"Emalahleni has a large number of Eskom employees, and we are told that they are involved in illegal connections to electricity in the area. There is a culture of non-payment and resistance from our communities, and [...] local officials are threatened when they urge residents to pay," said Mayisela.

Ditsabotla acting municipal manager Thabo Sebothenyane said the collection rate at that municipality stood at 50%, and the council was trying to improve on its revenue collection for electricity.

"Our current debt with Eskom stands at about R305m. In 2016, our council entered into a payment agreement; it was at R146m. Between then and now, we have paid around R50m, but it is evident that our debt has not decreased, but is growing," said Sebothenyane.

Illustrating the financial crises of the council, Sebothenyane said the average collection per month was R18m and operation cost was R20m, while Ditsabotla’s salary bill stood at R14m. On top of this, they had to find a way to pay R10m to Eskom.

READ: Municipal debt to Eskom worsens significantly, execs tell Parliament

Ngwathe municipal manager Bruce Kannemeyer told Scopa that technical constraints and efforts by some residents to crook the system had undermined revenue collection from residents that consume electricity.

"We have performed a high level analysis between the consumption billing from Eskom to Ngwathe and Ngwathe municipal billing to the consumer. The outcome of the analysis indicates that the council has lost R169m over a period of three years due to technical losses," said Kannemeyer.

By-passing and ghost vending continue to compound the municipality’s losses, allowing households to access unlimited amounts of electricity without proportional or even flat rates for the power they consume, he said.

Spiralling debt

Govan Mbeki acting municipal manager Sechaba Mokoena said the government owed Govan Mbeki R18m. He said the conflation of historical debt to Eskom and the debt on the municipality’s current account made it impossible to get a grip on the spiralling debt.

"We paid R542m of the Eskom bill, but we are struggling with old historical debt. If we look into that then we won’t have a problem getting a handle of our debt. Up to 22% of potential revenue is lost through illegal connections and ghost vending," said Mokoena.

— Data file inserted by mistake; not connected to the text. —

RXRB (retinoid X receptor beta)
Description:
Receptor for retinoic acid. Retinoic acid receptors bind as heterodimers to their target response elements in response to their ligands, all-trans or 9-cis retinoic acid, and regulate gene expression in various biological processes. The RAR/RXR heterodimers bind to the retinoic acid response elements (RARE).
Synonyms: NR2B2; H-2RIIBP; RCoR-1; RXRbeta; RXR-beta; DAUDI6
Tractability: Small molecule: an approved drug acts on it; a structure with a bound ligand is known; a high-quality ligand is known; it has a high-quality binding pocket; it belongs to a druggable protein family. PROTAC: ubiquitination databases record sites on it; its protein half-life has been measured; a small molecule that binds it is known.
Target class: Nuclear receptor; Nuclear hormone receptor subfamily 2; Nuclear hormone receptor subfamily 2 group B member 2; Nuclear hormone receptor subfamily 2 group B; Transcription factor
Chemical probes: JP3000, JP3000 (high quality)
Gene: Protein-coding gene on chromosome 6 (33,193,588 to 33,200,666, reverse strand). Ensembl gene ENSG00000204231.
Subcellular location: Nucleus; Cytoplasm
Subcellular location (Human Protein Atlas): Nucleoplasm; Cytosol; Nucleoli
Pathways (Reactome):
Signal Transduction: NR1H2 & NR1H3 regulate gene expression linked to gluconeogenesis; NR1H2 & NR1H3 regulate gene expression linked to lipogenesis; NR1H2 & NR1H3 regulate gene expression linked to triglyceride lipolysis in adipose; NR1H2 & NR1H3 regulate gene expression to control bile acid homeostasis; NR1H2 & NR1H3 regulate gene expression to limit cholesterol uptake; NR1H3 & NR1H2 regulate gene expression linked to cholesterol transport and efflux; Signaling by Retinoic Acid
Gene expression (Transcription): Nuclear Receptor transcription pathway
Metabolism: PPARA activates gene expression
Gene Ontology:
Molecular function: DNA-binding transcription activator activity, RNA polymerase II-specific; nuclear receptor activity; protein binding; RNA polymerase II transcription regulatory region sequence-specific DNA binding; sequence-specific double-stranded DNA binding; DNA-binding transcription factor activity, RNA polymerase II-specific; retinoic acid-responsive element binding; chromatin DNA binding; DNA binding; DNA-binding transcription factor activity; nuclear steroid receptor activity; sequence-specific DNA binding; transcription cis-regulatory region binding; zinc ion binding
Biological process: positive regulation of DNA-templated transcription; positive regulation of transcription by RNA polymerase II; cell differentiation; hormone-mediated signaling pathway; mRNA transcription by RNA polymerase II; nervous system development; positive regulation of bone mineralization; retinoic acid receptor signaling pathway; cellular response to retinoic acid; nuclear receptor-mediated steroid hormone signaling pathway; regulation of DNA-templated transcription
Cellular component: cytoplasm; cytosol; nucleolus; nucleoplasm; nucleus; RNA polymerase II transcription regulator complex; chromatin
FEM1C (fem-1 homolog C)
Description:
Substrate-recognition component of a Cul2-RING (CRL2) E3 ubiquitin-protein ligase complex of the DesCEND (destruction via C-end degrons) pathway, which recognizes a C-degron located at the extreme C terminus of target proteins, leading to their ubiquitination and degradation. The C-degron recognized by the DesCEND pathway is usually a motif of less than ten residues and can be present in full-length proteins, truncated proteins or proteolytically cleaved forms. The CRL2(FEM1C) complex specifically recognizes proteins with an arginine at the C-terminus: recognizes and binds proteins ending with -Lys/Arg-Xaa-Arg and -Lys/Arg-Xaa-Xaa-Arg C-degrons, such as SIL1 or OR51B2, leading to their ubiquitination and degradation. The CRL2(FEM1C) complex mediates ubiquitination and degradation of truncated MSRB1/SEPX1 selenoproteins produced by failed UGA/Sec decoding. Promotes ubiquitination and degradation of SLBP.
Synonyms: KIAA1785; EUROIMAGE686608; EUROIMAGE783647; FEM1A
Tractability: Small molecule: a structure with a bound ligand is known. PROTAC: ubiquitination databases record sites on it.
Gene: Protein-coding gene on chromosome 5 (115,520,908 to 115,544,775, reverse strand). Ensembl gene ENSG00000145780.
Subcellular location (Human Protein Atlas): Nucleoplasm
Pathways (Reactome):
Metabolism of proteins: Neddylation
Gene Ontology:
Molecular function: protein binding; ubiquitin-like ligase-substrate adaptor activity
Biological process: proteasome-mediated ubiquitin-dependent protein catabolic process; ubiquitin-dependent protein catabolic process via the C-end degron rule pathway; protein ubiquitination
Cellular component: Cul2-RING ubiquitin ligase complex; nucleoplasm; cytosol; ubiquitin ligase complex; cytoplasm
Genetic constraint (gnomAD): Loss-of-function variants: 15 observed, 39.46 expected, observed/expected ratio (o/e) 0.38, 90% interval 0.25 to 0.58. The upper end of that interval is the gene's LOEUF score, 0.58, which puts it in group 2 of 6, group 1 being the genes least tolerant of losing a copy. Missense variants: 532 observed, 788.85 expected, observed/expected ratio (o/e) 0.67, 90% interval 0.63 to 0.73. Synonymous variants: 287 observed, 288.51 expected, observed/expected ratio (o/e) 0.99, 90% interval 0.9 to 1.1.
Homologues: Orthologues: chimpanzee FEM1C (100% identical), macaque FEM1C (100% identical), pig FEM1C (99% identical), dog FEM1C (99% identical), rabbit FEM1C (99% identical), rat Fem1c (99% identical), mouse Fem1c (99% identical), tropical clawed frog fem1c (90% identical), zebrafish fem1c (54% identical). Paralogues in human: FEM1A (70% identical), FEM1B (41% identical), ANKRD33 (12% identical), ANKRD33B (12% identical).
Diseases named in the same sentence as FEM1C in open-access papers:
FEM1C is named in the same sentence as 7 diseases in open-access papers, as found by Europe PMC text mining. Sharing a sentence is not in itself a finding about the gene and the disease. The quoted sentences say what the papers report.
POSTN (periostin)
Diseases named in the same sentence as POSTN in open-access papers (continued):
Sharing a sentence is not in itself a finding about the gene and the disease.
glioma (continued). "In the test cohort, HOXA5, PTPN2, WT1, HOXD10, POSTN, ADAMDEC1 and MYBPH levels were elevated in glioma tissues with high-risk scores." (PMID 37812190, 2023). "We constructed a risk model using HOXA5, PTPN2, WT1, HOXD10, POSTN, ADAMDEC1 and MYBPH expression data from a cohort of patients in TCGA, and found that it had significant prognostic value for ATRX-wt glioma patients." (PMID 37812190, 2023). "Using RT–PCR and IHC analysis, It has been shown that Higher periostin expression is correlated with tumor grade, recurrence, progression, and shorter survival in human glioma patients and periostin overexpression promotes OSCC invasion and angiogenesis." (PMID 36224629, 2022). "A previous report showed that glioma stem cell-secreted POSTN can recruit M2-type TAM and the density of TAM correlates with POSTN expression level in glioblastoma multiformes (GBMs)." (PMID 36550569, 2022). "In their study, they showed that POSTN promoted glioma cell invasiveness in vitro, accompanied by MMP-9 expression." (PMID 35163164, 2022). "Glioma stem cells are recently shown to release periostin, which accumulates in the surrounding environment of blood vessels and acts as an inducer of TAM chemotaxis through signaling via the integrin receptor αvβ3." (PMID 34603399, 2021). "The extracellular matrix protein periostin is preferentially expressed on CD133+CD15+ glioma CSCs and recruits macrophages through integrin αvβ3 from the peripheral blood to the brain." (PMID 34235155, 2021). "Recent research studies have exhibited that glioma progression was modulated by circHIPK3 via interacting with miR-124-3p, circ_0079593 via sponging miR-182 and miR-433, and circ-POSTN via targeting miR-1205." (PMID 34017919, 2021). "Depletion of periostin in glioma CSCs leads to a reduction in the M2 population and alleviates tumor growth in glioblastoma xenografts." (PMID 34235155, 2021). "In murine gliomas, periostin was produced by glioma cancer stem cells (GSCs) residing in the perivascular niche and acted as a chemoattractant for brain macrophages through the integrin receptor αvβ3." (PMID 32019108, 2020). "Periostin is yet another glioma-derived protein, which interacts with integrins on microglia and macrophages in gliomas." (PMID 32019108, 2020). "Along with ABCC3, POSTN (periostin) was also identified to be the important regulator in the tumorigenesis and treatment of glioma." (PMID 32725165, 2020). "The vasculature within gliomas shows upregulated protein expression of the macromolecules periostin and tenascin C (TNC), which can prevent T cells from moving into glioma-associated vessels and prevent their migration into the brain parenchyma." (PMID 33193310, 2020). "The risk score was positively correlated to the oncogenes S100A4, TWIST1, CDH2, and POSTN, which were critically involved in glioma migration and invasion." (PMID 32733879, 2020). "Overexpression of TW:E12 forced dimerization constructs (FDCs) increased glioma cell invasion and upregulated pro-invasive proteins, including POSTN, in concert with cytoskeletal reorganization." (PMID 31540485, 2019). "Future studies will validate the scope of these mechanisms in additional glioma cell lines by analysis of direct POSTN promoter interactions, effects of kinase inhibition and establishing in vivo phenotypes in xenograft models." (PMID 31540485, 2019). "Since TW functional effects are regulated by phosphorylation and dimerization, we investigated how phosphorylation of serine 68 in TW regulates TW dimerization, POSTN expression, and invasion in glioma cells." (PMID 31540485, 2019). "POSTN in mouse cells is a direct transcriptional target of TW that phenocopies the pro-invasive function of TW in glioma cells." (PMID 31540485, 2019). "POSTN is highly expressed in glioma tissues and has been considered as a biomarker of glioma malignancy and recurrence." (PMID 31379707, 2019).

Ghost vending is the illegal and selling of prepaid electricity vouchers, and is thought to lose Eskom hundreds of millions per year.

Lekwa mayor Linda Dhlamini told Scopa that one of the biggest challenges in repaying the debt to Eskom was that payment culture remained extremely low among residents.

"We are dealing with a situation where we are given 15 days to pay and we give our consumers 30 days to pay, and this allows the interest to accumulate aggressively. Because we are partners with Eskom, we look to them to assist us in resolving this constructively," said Dhlamini.

Naledi municipal manager Tshepo Bloom told Scopa that Eskom was at the top of its creditor list, alongside other large creditors including the South African Revenue Service, the office of the Auditor General, the Development Bank of South Africa and the South African Local Government Association.

"The Auditor General gave Naledi an unqualified audit, but said that the council was not a going concern. In my limited understanding of the accounting there is little to celebrate there, because if you get an unqualified audit and cannot deliver services, it doesn’t mean anything," said Bloom.

Bloom told the committee that the money Naledi got for electricity was often used to pay salaries and to fund things like fire services, library services and running traffic by-law enforcement at a loss. He proposed that the provincial sphere take on the funding of these functions instead.

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electricity  |  municipalities  |  eskom  |  debt